In likely its last markup this year, the House Homeland Security Committee on Thursday unanimously approved five bills dealing with cyber and border security and countering drones, sending them to the House for consideration.
One bill, the Hack the Department of Homeland Security Act of 2017 (S. 1281), passed the Senate earlier this year. The legislation would create a bug bounty pilot program within the DHS Office of the Chief Information Officer to minimize cyber security vulnerabilities by enabling approved individuals, organizations and companies to look for any vulnerabilities in websites and applications that are publicly accessible.
In the Senate, the bill was introduced by Sens. Maggie Hassan (D-N.H.) and Rob Portman (R-Ohio), and in the House by Reps. Ted Lieu (D-Calif.) and Scott Taylor (R-Va.).
“This legislation ensures DHS will execute a bug bounty program and reap the cost-effective benefits to the security of their networks and systems,” Portman said in a statement following the committee’s passage of the bill.
The bug bounty bill is modeled after a similar measure that is already in place for the Defense Department. Rep. Jim Langevin (D-R.I.), said during the markup that during the first four-weeks that the Pentagon effort was in place, 138 vulnerabilities were found “for half the cost the department had been paying to discover less than a tenth as many.”
Another cyber bill, the Public-Private Cybersecurity Cooperation Act (H.R. 6735), would direct DHS to establish a vulnerability disclosure policy for when individuals, organizations and companies report security vulnerabilities on DHS information systems. The bill was introduced by Rep. Kevin McCarthy (R-Calif.), the majority leader in the House.
Langevin said the DoD created its own vulnerability disclosure policy and that DHS could do so as well without additional legislation but that “Unfortunately, it appears they will not do so unless Congress requires it of them.”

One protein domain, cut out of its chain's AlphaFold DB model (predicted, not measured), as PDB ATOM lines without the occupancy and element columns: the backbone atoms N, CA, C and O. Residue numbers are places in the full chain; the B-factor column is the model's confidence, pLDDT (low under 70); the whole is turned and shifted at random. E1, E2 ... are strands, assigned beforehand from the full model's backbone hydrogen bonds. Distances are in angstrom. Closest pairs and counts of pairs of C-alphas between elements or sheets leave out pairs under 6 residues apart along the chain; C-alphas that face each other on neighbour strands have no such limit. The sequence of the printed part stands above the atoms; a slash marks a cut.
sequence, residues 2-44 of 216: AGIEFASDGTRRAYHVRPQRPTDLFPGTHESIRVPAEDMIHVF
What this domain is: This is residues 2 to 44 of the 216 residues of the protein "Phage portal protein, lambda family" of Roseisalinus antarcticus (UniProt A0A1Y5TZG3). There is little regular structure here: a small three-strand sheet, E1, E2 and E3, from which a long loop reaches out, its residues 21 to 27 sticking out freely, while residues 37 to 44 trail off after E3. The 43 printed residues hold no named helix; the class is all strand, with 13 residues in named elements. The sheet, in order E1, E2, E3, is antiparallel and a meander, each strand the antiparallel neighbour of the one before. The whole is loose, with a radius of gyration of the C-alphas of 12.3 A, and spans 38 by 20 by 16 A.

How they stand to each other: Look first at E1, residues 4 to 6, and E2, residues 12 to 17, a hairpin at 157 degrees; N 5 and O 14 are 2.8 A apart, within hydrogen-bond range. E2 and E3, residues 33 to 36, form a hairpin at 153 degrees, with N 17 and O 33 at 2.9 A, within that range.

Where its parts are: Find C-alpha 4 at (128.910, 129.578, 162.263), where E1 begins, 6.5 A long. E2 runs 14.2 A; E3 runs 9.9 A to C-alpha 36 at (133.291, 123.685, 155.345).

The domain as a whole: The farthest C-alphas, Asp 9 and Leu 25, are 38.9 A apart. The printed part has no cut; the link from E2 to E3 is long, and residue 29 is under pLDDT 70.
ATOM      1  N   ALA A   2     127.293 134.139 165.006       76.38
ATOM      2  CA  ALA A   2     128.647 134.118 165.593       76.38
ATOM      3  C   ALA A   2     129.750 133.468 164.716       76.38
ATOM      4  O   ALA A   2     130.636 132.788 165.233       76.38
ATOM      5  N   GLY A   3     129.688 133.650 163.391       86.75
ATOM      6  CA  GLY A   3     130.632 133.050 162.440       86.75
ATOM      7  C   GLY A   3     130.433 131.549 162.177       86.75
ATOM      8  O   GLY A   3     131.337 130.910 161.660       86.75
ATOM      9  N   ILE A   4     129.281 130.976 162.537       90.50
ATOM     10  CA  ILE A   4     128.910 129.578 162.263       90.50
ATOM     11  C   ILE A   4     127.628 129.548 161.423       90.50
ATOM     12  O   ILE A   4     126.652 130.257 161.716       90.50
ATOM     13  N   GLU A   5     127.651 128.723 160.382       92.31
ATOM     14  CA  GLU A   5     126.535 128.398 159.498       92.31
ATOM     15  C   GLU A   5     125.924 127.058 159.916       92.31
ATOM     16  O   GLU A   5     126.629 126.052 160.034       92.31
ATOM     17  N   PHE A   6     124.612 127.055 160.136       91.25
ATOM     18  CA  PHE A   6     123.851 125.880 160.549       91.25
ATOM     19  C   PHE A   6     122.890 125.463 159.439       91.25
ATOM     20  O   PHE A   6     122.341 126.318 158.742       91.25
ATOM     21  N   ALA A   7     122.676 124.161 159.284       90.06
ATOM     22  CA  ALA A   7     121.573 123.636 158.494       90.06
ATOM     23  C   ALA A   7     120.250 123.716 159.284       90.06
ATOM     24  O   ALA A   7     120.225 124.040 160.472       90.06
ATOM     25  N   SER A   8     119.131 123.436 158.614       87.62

The countering unmanned aircraft systems (UAS) bill would require the DHS Intelligence and Analysis branch to reach out to the federal government, state and local agencies, and the private sector to gather information about threats from UAS and within a year of the legislation becoming law, produce a report on the treat from these systems.
The Protecting Critical Infrastructure Against Drones and Emerging Threats Act (H.R. 6620) also requires the intelligence office to create a security threat assessment related to UAS. The bill was introduced by Reps. Cedric Richmond (D-La.) and John Ratcliffe (R-Texas).
The House earlier this month passed separate counter UAS legislation that directs DHS to coordinate among its components for the development of polices and plans to counter drone threats. The Senate Homeland Security and Governmental Affairs Committee this summer passed a bill that for the first time would give DHS and the Justice Department limited authorities to mitigate threats posed by UAS in certain situations. Downing an aircraft is the national airspace is prohibited although the Secret Service, and DoD and Energy Department also have limited authorities to mitigate UAS threats in the U.S.
The committee also approved two other bills, including the Border Tunnel Task Force Act (H.R. 6740), which would create task forces from DHS and other federal, state, local and tribal agencies aimed at addressing cross-border tunnel threats. The Secure Border Communications Act (H.R. 6742) ensures that Customs and Border Protection officers have secure, interoperable radios.
Separately, on Wednesday, the House approved by voice vote the Countering Weapons of Mass Destruction Act of 2018 (H.R. 6198), which authorizes the new Office of Countering Weapons of Mass Destruction within DHS. The office consists of the former Domestic Nuclear Detection Office and Office of Health Affairs.
“A WMD attack in the United States could kill millions of people and bring economic mayhem,” Rep. Michael McCaul (R-Texas), the chairman of the committee, said on the House floor during debate on the bill. “We cannot allow these weapons to be used on our soil. To prevent that from happening, we must give the Department of Homeland Security the structure, authority, and tools it needs to counter this threat.”
The Countering WMD bill was introduced by Rep. Dan Donovan (R-N.Y.)
McCaul, whose six-year tenure as chairman of the committee ends this year per House Republican rules limiting chairmanship terms, said that the committee in the current Congress that began in January 2017 has passed 116 bills, 83 initiated by Republicans and 33 by Democrats, adding that 105 have passed the House. However, only seven have been signed into law.
McCaul pointed to a logjam in the Senate, which is has “nearly 90 bills” to act on, calling them “good governance bills.” Rep. Bennie Thompson (D-Miss.), the ranking member on the committee, said “the Senate is absolutely dragging its feet.”